‘Daytripper’ dreamy rumination of life’s choices
PHILADELPHIA (AP) - Anyone wanting proof that comics aren’t just for kids or socially challenged teenagers take note, this collected work by the Brazilian twins Gabriel Ba and Fabio Moon is on par with richly worded works of literature in its exploration of how a life is lived and the multitudinous paths it can take.
All of which is made more remarkable given the fact that the protagonist _ Bras de Oliva Domingos _ in this collection of the 10-issue limited series published in 2010 meets his mortal end at the end of each tale. The trade edition, which retails for $19.99, was released last month by DC’s Vertigo imprint, and immediately shot to the top of The New York Times Paperback Graphic Books list before slipping lower. On Friday, it regained the No.1 spot.
But Domingos‘ death is what makes his life _ told in 10 different variations _ so astounding, both in words and images. Each tale finds the son of a novelist, and budding journalist, in a different, yet important, phase of his life.
Meeting his first love, the birth of his son, the fame of being a published writer, Domingos‘ life is bathed in friendship, family, tradition and, in a nod to its South American setting, a hint of magic that is found in the works of Mario Vargas Llosa, Paulo Coehlo and Gabriel Garcia Marquez.
Though he dies at the end, each chapter reflects his choices _ bold, staid or otherwise _ and the legacy of his time there.
“This was the longest, hardest, most difficult story we’ve ever told, but it made sense through the whole series. We had very few solid elements of the story when we began working on it, but we knew what we wanted to tell and where we wanted to go,” Ba said in an interview with The Associated Press. “Everything that happens in this story is there for a reason, even if we had just figured this reason on the fly as we were making it.”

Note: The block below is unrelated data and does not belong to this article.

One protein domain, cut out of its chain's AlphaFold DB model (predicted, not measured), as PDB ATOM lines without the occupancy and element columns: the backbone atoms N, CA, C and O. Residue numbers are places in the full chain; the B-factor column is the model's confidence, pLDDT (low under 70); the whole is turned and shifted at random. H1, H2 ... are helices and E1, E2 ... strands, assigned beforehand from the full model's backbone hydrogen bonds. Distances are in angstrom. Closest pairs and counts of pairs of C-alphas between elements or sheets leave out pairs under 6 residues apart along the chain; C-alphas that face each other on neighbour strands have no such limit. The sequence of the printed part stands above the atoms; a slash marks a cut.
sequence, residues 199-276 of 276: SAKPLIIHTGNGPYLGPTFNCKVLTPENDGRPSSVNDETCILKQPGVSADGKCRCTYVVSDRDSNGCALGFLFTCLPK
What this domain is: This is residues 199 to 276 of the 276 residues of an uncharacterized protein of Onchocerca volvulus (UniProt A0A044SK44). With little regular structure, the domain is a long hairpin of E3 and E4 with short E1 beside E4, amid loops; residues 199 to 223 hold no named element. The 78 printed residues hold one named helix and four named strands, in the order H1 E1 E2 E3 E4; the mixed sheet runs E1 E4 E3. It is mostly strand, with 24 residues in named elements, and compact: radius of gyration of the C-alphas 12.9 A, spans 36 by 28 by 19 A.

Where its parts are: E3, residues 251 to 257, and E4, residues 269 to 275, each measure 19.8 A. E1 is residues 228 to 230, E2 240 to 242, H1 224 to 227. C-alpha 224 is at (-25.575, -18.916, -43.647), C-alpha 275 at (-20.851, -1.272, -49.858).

The art that accompanies the words is flowing, dreamy even, and evokes the words, environment and even mystical pull of living one’s life and making peace with the chaos and uncertainty that infuses it.
Much of that resonates from the collaborative nature of the brothers’ comfortable collaboration with each other, an element they both tout.
“We started working together in Brazil when we were much younger, when I wrote one story Ba liked so much that we decided he would draw,” Moon said. “From that story, and with every new collaboration between us, we realized that we communicated very well what we wanted to one another. It may be because we’re twins, or simply because we have spent our entire lives together almost the entire time, but the fact is that we know each other very well, and we know each other’s tastes and preferences, and we share a lot of the same beliefs in which way a story should be told, so we get along very well when we collaborate, better than when we’re collaborating with anybody else.”